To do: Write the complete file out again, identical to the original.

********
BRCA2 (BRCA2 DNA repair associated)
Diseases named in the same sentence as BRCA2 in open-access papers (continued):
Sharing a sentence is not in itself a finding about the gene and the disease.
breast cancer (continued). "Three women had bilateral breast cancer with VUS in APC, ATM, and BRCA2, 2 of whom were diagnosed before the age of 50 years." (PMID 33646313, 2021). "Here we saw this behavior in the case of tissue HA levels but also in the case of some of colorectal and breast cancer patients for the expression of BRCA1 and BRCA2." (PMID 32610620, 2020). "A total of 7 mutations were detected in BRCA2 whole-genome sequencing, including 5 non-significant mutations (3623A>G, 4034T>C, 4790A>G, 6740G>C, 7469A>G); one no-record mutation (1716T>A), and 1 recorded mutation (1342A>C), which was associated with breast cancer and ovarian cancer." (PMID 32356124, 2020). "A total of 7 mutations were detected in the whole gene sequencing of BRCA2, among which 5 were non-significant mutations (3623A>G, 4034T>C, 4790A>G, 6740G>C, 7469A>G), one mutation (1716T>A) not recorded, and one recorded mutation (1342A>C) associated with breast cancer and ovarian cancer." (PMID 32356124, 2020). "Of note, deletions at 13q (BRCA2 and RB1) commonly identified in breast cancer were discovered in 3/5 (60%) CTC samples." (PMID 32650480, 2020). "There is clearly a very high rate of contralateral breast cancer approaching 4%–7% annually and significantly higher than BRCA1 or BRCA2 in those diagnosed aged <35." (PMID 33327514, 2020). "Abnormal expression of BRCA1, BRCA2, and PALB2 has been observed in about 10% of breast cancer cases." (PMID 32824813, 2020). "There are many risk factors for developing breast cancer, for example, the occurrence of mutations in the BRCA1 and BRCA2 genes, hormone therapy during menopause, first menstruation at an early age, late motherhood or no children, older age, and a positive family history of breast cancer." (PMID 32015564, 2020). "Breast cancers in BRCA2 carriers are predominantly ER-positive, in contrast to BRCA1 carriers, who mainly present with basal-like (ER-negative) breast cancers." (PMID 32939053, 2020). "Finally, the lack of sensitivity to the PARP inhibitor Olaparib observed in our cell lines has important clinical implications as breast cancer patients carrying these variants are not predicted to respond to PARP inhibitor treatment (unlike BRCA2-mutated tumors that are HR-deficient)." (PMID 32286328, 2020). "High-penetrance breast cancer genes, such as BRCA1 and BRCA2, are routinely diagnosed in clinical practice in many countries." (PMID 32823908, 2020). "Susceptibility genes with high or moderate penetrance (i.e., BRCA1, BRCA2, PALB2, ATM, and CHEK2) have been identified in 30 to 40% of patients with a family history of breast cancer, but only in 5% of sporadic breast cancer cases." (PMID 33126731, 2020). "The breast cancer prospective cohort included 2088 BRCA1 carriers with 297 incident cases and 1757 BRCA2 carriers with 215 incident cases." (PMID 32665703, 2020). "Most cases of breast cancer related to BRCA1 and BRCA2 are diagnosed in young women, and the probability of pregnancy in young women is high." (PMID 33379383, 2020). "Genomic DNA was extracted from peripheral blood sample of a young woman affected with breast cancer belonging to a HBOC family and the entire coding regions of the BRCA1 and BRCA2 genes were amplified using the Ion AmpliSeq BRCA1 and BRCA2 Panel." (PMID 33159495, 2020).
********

BRCA2 (BRCA2 DNA repair associated)
Diseases named in the same sentence as BRCA2 in open-access papers (continued):
Sharing a sentence is not in itself a finding about the gene and the disease.
breast cancer (continued). "Three women had bilateral breast cancer with VUS in APC, ATM, and BRCA2, 2 of whom were diagnosed before the age of 50 years." (PMID 33646313, 2021). "Here we saw this behavior in the case of tissue HA levels but also in the case of some of colorectal and breast cancer patients for the expression of BRCA1 and BRCA2." (PMID 32610620, 2020). "A total of 7 mutations were detected in BRCA2 whole-genome sequencing, including 5 non-significant mutations (3623A>G, 4034T>C, 4790A>G, 6740G>C, 7469A>G); one no-record mutation (1716T>A), and 1 recorded mutation (1342A>C), which was associated with breast cancer and ovarian cancer." (PMID 32356124, 2020). "A total of 7 mutations were detected in the whole gene sequencing of BRCA2, among which 5 were non-significant mutations (3623A>G, 4034T>C, 4790A>G, 6740G>C, 7469A>G), one mutation (1716T>A) not recorded, and one recorded mutation (1342A>C) associated with breast cancer and ovarian cancer." (PMID 32356124, 2020). "Of note, deletions at 13q (BRCA2 and RB1) commonly identified in breast cancer were discovered in 3/5 (60%) CTC samples." (PMID 32650480, 2020). "There is clearly a very high rate of contralateral breast cancer approaching 4%–7% annually and significantly higher than BRCA1 or BRCA2 in those diagnosed aged <35." (PMID 33327514, 2020). "Abnormal expression of BRCA1, BRCA2, and PALB2 has been observed in about 10% of breast cancer cases." (PMID 32824813, 2020). "There are many risk factors for developing breast cancer, for example, the occurrence of mutations in the BRCA1 and BRCA2 genes, hormone therapy during menopause, first menstruation at an early age, late motherhood or no children, older age, and a positive family history of breast cancer." (PMID 32015564, 2020). "Breast cancers in BRCA2 carriers are predominantly ER-positive, in contrast to BRCA1 carriers, who mainly present with basal-like (ER-negative) breast cancers." (PMID 32939053, 2020). "Finally, the lack of sensitivity to the PARP inhibitor Olaparib observed in our cell lines has important clinical implications as breast cancer patients carrying these variants are not predicted to respond to PARP inhibitor treatment (unlike BRCA2-mutated tumors that are HR-deficient)." (PMID 32286328, 2020). "High-penetrance breast cancer genes, such as BRCA1 and BRCA2, are routinely diagnosed in clinical practice in many countries." (PMID 32823908, 2020). "Susceptibility genes with high or moderate penetrance (i.e., BRCA1, BRCA2, PALB2, ATM, and CHEK2) have been identified in 30 to 40% of patients with a family history of breast cancer, but only in 5% of sporadic breast cancer cases." (PMID 33126731, 2020). "The breast cancer prospective cohort included 2088 BRCA1 carriers with 297 incident cases and 1757 BRCA2 carriers with 215 incident cases." (PMID 32665703, 2020). "Most cases of breast cancer related to BRCA1 and BRCA2 are diagnosed in young women, and the probability of pregnancy in young women is high." (PMID 33379383, 2020). "Genomic DNA was extracted from peripheral blood sample of a young woman affected with breast cancer belonging to a HBOC family and the entire coding regions of the BRCA1 and BRCA2 genes were amplified using the Ion AmpliSeq BRCA1 and BRCA2 Panel." (PMID 33159495, 2020).